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Storm moves barge trapped above Horseshoe Falls for 101 years closer to the edge

Strong winds and rains during Thursday night's storm have moved the historic iron scow at the top of Canada's Horseshoe Falls, which had been stuck in the same place for more than 100 years — and now, it's closer to the edge. 

Known as the Iron Scow, the barge is the site of a historic rescue in 1918

Thursday's storm moved the deteriorated iron scow at the top of Horseshoe Falls closer to the edge. Niagara Parks staff are monitoring the situation. (Niagara Parks)

Strong winds and rains during Thursday night's storm have moved the historic iron scow at the top of Canada's Horseshoe Falls, which had been stuck in the same place for more than 100 years — and now, it's closer to the edge. 

In a press release, Niagara Parks said that the deteriorated dumping scow, which is similar to a barge, used to be lodged in the upper rapids above the falls, but has shifted down river.

CEO David Adames said that staff believe the scow isn't in danger of going over the Falls and is now resting in a new site. 

But that doesn't mean it will stay where it is for another 100 years, especially considering its rusted state. 

"It looks secure at the moment; however, if there's severe weather that comes along, it may shift it some more," he said in an interview.

The scow is an iconic part of any visit to the Falls. In 1918, it was the site of a heroic rescue of the two crewmen stranded on board the day it cut adrift and was marooned there.

Over the past century, the scow has become incredibly rusted. The side facing the Canadian side was the only one intact, Adames said.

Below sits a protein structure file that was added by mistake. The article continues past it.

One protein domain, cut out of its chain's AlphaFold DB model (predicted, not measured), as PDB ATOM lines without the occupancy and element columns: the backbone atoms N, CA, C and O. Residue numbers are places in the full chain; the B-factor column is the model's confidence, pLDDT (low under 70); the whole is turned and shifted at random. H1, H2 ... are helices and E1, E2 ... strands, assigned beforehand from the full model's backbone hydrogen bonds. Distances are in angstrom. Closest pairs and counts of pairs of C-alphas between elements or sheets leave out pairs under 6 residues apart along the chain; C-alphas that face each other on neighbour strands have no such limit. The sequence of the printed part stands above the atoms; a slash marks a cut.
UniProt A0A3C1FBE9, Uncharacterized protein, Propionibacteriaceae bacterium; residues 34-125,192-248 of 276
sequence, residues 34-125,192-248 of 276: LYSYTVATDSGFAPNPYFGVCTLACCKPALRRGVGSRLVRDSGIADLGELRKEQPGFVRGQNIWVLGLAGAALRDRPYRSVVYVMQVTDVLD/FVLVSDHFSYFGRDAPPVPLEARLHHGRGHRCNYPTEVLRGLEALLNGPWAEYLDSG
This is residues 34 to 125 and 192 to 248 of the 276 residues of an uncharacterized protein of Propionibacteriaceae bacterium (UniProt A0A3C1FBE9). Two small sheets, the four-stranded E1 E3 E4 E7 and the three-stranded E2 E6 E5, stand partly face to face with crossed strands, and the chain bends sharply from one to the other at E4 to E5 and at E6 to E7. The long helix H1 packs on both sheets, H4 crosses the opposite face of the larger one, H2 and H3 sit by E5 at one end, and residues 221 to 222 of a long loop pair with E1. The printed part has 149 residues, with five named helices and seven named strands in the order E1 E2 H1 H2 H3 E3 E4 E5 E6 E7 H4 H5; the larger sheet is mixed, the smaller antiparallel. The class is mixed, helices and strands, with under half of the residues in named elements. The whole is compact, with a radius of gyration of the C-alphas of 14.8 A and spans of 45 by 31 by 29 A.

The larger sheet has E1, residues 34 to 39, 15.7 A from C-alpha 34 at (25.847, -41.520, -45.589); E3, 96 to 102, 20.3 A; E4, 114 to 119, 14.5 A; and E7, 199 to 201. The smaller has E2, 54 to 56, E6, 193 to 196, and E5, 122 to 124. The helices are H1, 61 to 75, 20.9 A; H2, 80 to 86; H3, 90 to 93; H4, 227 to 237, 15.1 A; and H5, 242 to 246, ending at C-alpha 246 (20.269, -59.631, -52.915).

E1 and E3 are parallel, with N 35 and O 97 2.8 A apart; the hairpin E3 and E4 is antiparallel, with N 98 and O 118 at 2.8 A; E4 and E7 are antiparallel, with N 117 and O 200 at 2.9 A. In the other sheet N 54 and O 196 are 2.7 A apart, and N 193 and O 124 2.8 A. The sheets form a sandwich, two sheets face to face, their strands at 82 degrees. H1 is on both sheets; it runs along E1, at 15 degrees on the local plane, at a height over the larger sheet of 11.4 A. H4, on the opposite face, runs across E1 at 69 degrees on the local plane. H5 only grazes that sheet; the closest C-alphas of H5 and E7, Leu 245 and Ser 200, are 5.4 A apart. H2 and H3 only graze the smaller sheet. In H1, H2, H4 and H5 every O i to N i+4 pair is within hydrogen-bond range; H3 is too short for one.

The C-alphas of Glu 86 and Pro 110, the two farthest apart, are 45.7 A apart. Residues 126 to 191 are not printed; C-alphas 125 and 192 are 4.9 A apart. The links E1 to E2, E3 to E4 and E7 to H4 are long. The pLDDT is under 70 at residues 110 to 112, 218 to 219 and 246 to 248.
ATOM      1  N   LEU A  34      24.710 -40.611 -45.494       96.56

The CEO said that the weather was severe enough to roll the scow and send it northwest from its original resting place. Though he can't say exactly how far the boat has moved — Niagara Parks will geo-locate it later on to determine the distance — he agreed that the distance is sizeable. 

Staff are monitoring the situation and will issue updates if needed. They are also photographing the change and constantly watching the boat via security camera.

If it does seem like the scow will go over the Falls, Adames said authorities will be notified so that precautions for tourism can be taken.

Niagara Parks celebrated the 100 year anniversary of the scow in August 2018 and unveiled some panels that told its story.

This video shows the scow in its original position in 2018:

On Aug. 6, 1918, the scow broke away from its towing tug up river and started toward the falls. 

To stop the boat, the men opened its bottom dumping doors, which grounded it on some rocks around 600 metres from the edge. 

It took the help of the Niagara Parks police, Niagara Falls fire and police departments, the U.S. Coast Guard and a First World War veteran — William "Red" Hill Sr. — to save them. 

The scow has been in the same place for over a century. It was the site of a historic rescue, where people came together to rescue two men who were stranded near the falls. (Niagara Parks Commission)

Rescuers shot a line out of a cannon from the roof of the powerhouse to the men, and a heavier rope was tied to it. They tried to reel the men in via pulley, but they were stopped by a tangle in the lines. 

The men were trapped until the next morning, when the veteran offered to go out and untangle the lines, allowing for their rescue.

Adames said that descendents of Hill are still living in Niagara today, which helps keep a personal connection to the story. 

The boat has remained stuck in the rocks ever since. At least it was, until Thursday night. 

When asked about why this particular storm moved the scow, Adames said his personal opinion was that there was enough rusting, water pressure, and winds to shift the boat. 

"It could have been the way the wind came down the river," he said. "If it came down at a high enough gust, at that point in time, it might have hit the side of the rusted structure and it was enough to move it." 

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